- Valuations have gotten a bit elevated with equities recovering a massive share of the declines from earlier in the year.
- The last time the S&P 500 had a P/E around this elevated level was in late 2009 and it was even more elevated in the late 1990s/early 2000s.
- Additionally, valuations are appearing a bit stretched relative to their 10 year range on a price-to-book basis.
With equities recovering a massive share of the declines from earlier in the year, valuations have gotten a bit elevated. As shown in the chart below, the trailing price to earnings ratio of the S&P 500 is now in the 99th percentile of the past decade. At the moment, the S&P 500's P/E ratio of 22.5 is the highest since January and February of 2018. Prior to that, the last time that the S&P 500 had a P/E around this elevated level was in late 2009 and it was even more elevated in the late 1990s/early 2000s.
As for the individual sectors, Technology is also in the 99th percentile of the past decade's range with the only higher readings being in February of this year right around the time of the last all time high for the S&P 500. Consumer Discretionary is trading at even more of a premium. Its 33.4 P/E is at its highest level since September of 2009 after rocketing higher over the past few weeks.
As for the other sectors, Communication Services is the only other sector in the 90th percentile or better of the past decade while Health Care, Real Estate, Industrials, and Materials are all in the 75th percentile or higher. Financials and Utilities have more modest valuations on a P/E basis in the 39th and 57th percentiles, respectively.
For the sectors like Consumer Discretionary, Communication Services, and Technology as well as the S&P 500 itself, these premiums are similar to earlier this year at the last all time high on 2/19 (second chart below). Back then, all of these sectors were trading in the 99th or 100th percentile of their 10 year range. Utilities was another sector with an elevated valuation, but fast-forwarding to today, its valuation is much more modest. Other sectors like Real Estate and Consumer Staples are similarly at less of a premium than back on 2/19.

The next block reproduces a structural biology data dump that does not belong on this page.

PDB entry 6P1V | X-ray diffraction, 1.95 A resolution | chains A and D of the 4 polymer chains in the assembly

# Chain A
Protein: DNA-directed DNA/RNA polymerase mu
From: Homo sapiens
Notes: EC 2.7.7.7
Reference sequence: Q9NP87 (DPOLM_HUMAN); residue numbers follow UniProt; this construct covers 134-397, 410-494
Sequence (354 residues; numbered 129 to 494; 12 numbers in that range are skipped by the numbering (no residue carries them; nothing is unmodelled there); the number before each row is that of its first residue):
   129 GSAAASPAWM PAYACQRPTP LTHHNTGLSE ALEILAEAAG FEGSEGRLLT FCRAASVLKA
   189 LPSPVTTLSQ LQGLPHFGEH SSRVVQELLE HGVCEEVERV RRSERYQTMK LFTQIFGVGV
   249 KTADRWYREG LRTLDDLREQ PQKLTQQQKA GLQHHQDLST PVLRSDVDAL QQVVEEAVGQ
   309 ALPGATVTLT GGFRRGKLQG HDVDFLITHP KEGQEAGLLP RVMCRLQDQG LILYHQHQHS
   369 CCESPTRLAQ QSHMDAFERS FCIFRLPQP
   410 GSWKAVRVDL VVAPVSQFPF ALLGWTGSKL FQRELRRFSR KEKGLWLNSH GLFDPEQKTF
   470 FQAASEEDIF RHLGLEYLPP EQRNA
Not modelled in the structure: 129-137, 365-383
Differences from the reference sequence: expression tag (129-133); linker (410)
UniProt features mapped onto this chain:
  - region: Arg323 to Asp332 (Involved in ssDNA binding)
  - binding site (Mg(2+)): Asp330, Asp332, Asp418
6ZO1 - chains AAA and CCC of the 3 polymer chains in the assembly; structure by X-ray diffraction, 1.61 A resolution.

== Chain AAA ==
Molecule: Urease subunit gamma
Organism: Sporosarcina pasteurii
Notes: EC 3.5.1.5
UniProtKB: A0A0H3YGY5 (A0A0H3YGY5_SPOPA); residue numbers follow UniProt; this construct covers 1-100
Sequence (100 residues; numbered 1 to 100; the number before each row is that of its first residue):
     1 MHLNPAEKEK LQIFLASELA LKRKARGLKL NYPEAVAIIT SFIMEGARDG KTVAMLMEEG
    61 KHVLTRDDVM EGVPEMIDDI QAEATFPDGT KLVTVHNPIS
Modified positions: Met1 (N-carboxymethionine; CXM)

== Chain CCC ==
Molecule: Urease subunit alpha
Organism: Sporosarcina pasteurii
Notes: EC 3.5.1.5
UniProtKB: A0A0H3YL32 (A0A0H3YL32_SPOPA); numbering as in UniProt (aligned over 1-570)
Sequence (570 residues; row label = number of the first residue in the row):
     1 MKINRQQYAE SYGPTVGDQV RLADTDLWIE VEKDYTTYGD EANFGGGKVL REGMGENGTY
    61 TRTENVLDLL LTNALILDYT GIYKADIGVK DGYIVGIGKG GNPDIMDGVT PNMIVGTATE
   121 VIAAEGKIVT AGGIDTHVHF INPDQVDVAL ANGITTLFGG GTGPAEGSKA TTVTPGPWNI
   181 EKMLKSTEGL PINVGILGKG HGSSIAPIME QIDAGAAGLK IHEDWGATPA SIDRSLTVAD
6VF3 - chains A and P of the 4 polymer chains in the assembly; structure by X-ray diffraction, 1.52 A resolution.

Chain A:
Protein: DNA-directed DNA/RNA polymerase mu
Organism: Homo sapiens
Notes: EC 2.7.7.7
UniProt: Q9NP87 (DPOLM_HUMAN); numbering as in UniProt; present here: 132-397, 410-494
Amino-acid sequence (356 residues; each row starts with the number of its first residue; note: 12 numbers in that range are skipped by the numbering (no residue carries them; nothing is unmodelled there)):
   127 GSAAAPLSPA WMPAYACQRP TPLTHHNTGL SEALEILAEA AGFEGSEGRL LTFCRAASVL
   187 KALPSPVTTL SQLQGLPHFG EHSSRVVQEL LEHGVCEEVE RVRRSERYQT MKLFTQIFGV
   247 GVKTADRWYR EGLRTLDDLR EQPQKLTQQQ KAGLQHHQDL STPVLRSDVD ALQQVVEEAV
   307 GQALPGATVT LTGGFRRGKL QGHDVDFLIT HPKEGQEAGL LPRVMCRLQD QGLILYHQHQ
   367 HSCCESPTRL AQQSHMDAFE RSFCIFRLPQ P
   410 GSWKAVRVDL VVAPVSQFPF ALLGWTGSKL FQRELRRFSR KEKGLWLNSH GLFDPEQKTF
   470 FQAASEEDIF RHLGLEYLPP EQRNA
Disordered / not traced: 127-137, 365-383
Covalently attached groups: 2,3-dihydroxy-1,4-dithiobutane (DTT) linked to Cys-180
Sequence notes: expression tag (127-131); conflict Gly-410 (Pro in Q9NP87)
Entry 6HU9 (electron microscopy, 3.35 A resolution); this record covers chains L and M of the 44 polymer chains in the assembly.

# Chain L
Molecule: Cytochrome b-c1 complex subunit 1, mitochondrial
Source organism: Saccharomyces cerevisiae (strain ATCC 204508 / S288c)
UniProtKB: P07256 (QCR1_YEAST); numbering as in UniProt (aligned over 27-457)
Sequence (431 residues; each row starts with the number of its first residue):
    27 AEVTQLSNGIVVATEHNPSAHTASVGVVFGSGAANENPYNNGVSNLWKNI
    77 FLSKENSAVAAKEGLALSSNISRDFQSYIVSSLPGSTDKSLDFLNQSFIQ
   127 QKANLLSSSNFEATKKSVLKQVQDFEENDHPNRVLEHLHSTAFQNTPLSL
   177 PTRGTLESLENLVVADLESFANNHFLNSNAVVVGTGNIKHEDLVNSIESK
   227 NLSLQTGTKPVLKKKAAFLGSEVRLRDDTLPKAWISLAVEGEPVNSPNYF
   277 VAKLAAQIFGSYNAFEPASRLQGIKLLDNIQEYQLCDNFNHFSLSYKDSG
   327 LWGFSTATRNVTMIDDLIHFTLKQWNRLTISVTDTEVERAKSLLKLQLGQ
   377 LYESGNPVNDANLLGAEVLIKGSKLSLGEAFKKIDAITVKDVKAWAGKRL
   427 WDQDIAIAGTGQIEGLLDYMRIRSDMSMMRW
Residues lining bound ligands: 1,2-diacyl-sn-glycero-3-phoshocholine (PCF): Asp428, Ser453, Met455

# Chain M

Additionally, valuations are appearing a bit stretched relative to their 10 year range on a price-to-book basis. In the past ten years, the S&P 500 has only had a higher PB ratio (currently 3.66) earlier this year in January and February. Prior to that you would need to go back to the late 1990s around the dot com bubble to find a higher PB ratio for the index. Meanwhile, the PB ratios of Consumer Discretionary, Health Care, and Technology are at their highest levels of the past 10 years. Energy on the other hand is still at the low end of the past decade's range similar to Materials and to a lesser extent Financials.
Back in November of last year through February of this year, the S&P also had its price to book, similar to its price to earnings, at the high end of the past ten years's range. Yesterday marked the first time that the PB ratio was in the 99th percentile of the past ten years without another occurrence in the prior 60 days since November of last year. For the PE ratio it was the first time since February. As shown in the tables below, for the PB ratio that is also only the sixth time that has happened since 2000. Following such occurrences, the S&P 500 has leaned towards weaker than normal performance, especially in the short term (week and month). Although a very small sample size, the same can also be said for the price to earnings ratio.
Editor's Note: The summary bullets for this article were chosen by Seeking Alpha editors.
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